When IC guru Shel Holtz joined Katie Macaulay for episode 92 of The Internal Comms Podcast, they examined the risks and rewards of using AI at work.
So, from AI CEOs to cutting the crap out of our working lives, how is this rapidly evolving tech transforming internal communications?
Could managers be replaced by AI? As Shel explained: “There’s actually an AI CEO out there now – their name is Mika. It’s a research project between Hanson Robots and a rum company in Poland called Dictator, and they’ve customised an AI CEO to represent the company and the company values.”
Mika helps spot potential clients and selects artists to design bottles. They’ve been trained on data analysis and the company’s strategic objectives, and as they demonstrate no personal biases, their choices are purely strategic.
“Does Mika have all the responsibilities of a traditional CEO? No,” says Shel. “But if you think about the CEO’s role of looking at the big picture and guiding the organisation in the right direction, it seems to me they’ve got the right idea.”
Help you say ‘bye bye!’ to boring
“I think the landscape will look a lot like it does now,” says Shel. “But as we start to use these tools more, we will be spending more time on the high value dimensions of our work and less time on the drudgery the AI can take on for us.
“If you don’t know how to use these tools, you’re going to be at a severe disadvantage.”
Boost your output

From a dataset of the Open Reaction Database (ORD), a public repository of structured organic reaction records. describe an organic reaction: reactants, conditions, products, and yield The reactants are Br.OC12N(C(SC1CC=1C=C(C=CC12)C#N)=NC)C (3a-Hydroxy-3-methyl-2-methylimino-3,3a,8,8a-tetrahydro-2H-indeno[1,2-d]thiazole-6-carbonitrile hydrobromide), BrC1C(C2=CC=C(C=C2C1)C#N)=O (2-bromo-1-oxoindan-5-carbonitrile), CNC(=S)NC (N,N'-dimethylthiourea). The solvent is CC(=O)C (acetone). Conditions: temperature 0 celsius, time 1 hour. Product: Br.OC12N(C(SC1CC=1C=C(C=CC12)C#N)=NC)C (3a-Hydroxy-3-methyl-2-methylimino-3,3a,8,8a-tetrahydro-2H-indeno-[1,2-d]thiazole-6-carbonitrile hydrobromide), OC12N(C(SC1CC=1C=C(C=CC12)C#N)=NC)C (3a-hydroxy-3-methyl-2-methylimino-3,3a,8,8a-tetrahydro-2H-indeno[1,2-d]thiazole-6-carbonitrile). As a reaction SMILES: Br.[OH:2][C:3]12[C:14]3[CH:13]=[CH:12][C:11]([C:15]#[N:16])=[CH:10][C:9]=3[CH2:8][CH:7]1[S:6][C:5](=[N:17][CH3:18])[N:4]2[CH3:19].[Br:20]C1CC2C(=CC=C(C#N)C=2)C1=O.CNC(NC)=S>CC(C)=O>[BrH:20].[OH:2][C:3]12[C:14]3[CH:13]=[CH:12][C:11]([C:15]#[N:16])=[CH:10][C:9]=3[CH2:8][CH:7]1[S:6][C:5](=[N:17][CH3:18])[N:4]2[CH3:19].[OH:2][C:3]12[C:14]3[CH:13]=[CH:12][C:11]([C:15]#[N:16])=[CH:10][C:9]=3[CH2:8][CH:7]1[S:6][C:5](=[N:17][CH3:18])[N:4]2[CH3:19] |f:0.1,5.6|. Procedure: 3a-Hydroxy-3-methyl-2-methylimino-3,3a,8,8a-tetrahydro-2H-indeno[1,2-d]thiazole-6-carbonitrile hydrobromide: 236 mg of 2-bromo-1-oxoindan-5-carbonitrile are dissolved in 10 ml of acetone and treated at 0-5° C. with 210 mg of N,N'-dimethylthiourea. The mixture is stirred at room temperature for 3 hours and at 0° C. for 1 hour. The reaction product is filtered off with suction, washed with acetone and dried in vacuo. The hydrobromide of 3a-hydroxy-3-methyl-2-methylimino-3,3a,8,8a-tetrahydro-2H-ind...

Shel explains that, soon after the release of Chat GPT, a university professor analysed the productivity of workers who had decided to use it – not been told to by a company mandate. The result? A 35% increase.
“That’s more than the productivity increase with the introduction of the steam engine during the Industrial Revolution,” says Shel. “So, that’s considerable.”
Be your personal assistant
“For me, the fact that it writes is the least interesting thing about AI,” says Shel. “From my perspective, whereas some technologies require department wide adoption… AI is more a personal assistant. You use it one on one.
“In internal communications its use is going to increase when there’s greater understanding of the benefits of using it. I think we’re also going to need to see this unreasonable fear evaporate eventually.”
And do your reading
Shel listed a whole range of different AI tools he uses every day. (“Not a day goes by when I’m not using at least a couple of the tools available,” he tells Katie).
One of those tools is Claude from Anthropic, which helps to analyse multiple documents of different types and produces useful summaries or pertinent questions. “It gives you a kick start on a synopsis of what all [all that data] means,” says Shel.
“If you’re working on an article, and somebody says, ‘Here’s some background material,’ and you don’t want to read all of this, have the AI do it for you.
“I think you can use it to develop communication strategies, too. I’m not saying you want to replace your experience and understanding of the organisation and the conditions. But it can certainly produce some ideas that you hadn’t thought of.”